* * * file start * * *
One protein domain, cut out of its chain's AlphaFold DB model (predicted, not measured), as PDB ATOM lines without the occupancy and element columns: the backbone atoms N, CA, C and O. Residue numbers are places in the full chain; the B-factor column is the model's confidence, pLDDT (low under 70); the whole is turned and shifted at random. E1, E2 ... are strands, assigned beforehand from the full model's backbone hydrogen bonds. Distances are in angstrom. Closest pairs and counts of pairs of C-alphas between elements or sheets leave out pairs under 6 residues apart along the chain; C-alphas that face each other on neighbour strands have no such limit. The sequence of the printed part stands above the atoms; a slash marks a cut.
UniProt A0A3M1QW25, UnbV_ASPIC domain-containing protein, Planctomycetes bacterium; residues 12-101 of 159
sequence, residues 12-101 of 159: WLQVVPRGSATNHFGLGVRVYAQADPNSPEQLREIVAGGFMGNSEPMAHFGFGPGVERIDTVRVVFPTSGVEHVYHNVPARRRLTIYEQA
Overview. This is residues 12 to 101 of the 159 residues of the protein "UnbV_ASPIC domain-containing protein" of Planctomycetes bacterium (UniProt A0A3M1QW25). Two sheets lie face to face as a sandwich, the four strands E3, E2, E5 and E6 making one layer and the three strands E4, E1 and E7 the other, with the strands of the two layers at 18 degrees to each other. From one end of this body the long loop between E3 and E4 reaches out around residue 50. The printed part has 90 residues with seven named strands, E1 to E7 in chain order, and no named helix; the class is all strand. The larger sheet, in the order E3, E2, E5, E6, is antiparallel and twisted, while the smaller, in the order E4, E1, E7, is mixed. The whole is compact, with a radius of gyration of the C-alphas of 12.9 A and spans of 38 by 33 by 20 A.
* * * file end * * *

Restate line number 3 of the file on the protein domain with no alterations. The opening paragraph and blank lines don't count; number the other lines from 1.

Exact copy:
Overview. This is residues 12 to 101 of the 159 residues of the protein "UnbV_ASPIC domain-containing protein" of Planctomycetes bacterium (UniProt A0A3M1QW25). Two sheets lie face to face as a sandwich, the four strands E3, E2, E5 and E6 making one layer and the three strands E4, E1 and E7 the other, with the strands of the two layers at 18 degrees to each other. From one end of this body the long loop between E3 and E4 reaches out around residue 50. The printed part has 90 residues with seven named strands, E1 to E7 in chain order, and no named helix; the class is all strand. The larger sheet, in the order E3, E2, E5, E6, is antiparallel and twisted, while the smaller, in the order E4, E1, E7, is mixed. The whole is compact, with a radius of gyration of the C-alphas of 12.9 A and spans of 38 by 33 by 20 A.